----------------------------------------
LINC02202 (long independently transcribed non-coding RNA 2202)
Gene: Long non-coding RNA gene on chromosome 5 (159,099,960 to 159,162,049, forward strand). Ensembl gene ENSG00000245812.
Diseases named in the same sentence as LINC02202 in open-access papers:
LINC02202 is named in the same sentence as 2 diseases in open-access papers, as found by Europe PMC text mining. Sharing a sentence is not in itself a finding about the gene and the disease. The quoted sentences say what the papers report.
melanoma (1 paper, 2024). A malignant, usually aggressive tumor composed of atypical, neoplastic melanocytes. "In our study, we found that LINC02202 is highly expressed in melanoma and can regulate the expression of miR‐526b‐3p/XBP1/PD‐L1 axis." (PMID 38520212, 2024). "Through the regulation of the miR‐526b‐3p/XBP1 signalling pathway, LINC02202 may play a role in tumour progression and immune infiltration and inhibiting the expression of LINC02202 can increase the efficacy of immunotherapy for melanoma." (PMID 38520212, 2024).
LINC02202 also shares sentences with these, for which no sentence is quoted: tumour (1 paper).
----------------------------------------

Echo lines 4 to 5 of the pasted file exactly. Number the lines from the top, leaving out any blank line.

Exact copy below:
LINC02202 is named in the same sentence as 2 diseases in open-access papers, as found by Europe PMC text mining. Sharing a sentence is not in itself a finding about the gene and the disease. The quoted sentences say what the papers report.
melanoma (1 paper, 2024). A malignant, usually aggressive tumor composed of atypical, neoplastic melanocytes. "In our study, we found that LINC02202 is highly expressed in melanoma and can regulate the expression of miR‐526b‐3p/XBP1/PD‐L1 axis." (PMID 38520212, 2024). "Through the regulation of the miR‐526b‐3p/XBP1 signalling pathway, LINC02202 may play a role in tumour progression and immune infiltration and inhibiting the expression of LINC02202 can increase the efficacy of immunotherapy for melanoma." (PMID 38520212, 2024).